[Footnote 3:] Indeed, in the accompanying motions for leave to file these amicus briefs, the statement of amici interest specifically lists ACLU/SC as an affiliate of an amicus curiae. See Motion for Leave to File Brief of Amici Curiae American Civil Liberties Union et al., Doc. No. 61 at 3 (June 25, 2009) (identifying “the ACLU Foundation of Southern California” as one of “the three California affiliates of the ACLU”); Motion for Leave to File Brief of Amici Curiae American Civil Liberties Union et al., Doc. No. 551 at 3 (Feb. 3, 2010) (same).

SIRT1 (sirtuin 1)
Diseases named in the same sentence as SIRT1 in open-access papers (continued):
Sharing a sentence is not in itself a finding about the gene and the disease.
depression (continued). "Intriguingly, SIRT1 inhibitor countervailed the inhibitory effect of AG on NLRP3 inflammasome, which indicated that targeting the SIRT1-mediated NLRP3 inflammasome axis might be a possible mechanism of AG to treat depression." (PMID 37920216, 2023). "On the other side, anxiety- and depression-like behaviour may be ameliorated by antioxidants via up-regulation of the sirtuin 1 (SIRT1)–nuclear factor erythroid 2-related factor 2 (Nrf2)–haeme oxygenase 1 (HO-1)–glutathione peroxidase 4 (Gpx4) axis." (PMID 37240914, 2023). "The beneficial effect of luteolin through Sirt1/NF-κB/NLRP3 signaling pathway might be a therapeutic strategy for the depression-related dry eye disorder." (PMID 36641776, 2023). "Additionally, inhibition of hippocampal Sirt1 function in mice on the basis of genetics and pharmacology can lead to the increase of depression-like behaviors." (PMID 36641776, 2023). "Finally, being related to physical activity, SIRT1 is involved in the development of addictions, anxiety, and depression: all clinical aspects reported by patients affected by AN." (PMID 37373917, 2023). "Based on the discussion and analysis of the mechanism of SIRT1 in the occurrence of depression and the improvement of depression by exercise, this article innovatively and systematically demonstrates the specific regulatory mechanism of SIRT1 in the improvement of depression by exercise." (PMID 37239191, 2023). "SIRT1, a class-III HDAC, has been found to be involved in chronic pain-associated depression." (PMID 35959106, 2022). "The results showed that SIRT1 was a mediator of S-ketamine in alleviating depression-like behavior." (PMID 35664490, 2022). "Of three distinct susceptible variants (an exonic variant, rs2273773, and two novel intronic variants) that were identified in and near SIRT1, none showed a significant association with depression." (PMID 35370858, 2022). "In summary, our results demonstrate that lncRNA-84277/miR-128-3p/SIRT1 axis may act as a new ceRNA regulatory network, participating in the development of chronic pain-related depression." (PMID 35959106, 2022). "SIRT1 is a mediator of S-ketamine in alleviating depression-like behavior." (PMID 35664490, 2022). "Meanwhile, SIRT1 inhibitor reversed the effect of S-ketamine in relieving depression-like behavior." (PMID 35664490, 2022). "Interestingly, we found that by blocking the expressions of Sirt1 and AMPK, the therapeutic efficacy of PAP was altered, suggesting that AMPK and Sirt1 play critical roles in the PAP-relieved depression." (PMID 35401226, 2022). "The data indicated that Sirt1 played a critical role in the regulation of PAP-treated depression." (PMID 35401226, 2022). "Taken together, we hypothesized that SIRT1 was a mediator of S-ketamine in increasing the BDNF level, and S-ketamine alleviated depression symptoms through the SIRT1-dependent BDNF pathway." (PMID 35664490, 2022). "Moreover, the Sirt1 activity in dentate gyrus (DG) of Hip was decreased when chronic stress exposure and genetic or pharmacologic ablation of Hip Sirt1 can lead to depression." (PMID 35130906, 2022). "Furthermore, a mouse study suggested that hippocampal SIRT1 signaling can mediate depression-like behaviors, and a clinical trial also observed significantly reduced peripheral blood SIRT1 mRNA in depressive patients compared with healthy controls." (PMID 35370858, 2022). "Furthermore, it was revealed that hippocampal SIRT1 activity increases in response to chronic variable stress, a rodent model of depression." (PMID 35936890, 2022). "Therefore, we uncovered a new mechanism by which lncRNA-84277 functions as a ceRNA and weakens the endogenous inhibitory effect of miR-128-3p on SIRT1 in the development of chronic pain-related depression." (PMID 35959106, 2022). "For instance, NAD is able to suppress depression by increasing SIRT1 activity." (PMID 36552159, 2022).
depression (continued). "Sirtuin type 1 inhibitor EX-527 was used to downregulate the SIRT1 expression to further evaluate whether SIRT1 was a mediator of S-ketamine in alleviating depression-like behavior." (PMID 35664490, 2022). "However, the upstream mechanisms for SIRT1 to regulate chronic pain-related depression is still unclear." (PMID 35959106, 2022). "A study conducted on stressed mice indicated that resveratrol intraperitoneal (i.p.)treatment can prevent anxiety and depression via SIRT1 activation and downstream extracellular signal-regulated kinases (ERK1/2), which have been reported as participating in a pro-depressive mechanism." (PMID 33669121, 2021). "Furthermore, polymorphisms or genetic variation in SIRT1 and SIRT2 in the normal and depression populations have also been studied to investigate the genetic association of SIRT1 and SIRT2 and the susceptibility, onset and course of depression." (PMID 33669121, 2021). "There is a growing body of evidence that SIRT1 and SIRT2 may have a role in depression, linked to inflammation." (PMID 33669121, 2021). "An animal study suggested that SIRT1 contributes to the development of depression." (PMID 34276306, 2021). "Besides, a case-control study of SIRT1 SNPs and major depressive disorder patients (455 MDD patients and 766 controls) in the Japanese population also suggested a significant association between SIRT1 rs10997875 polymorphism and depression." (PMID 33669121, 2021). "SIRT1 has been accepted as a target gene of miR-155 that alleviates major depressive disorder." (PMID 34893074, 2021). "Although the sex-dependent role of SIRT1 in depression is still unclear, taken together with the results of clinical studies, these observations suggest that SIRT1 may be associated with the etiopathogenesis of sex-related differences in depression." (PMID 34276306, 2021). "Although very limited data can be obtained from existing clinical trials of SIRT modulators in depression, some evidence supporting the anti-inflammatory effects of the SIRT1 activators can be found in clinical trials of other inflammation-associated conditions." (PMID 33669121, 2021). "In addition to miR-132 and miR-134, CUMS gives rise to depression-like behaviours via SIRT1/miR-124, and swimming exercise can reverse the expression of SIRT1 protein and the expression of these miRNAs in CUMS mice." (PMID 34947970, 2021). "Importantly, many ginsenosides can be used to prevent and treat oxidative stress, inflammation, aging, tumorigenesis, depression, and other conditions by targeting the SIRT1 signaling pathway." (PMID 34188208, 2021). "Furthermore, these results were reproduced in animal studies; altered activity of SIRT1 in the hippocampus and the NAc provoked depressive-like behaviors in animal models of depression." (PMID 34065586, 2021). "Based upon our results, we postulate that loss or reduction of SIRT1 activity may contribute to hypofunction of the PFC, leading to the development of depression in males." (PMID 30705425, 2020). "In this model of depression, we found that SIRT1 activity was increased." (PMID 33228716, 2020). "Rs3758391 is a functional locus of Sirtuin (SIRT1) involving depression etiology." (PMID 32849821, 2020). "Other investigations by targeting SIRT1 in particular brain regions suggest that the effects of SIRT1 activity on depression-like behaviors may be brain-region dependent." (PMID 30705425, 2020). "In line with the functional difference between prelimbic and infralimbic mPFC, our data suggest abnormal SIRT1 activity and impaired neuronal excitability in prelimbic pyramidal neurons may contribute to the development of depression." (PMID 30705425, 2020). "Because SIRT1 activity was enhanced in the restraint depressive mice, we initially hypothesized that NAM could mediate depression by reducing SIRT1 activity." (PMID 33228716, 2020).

When the district court issued the ruling under review in this Court, the ACLU issued a public statement praising the decision and emphasizing that the ACLU, along with two other groups, had “filed two friend-of-the-court briefs in the case supporting the argument that Proposition 8 is unconstitutional.” The press release quoted Ms. Ripston as “rejoic[ing]” in the decision striking down Proposition 8, asserting that it “affirms that in America we don’t treat people differently based on their sexual orientation.” Ms. Ripston’s statement was reported in the national media. At the same time, Ms. Ripston stated that the district court’s ruling was not the end of the matter, emphasizing that “it’s a long road ahead until final victory.” Specifically, as one of her colleagues put it in the same public statement, “[i]n order to give this case the best possible chance of success as it moves through the appeals courts, we need to show that America is ready for same-sex couples to marry by continuing to seek marriage and other relationship protections in states across the country” (emphasis added).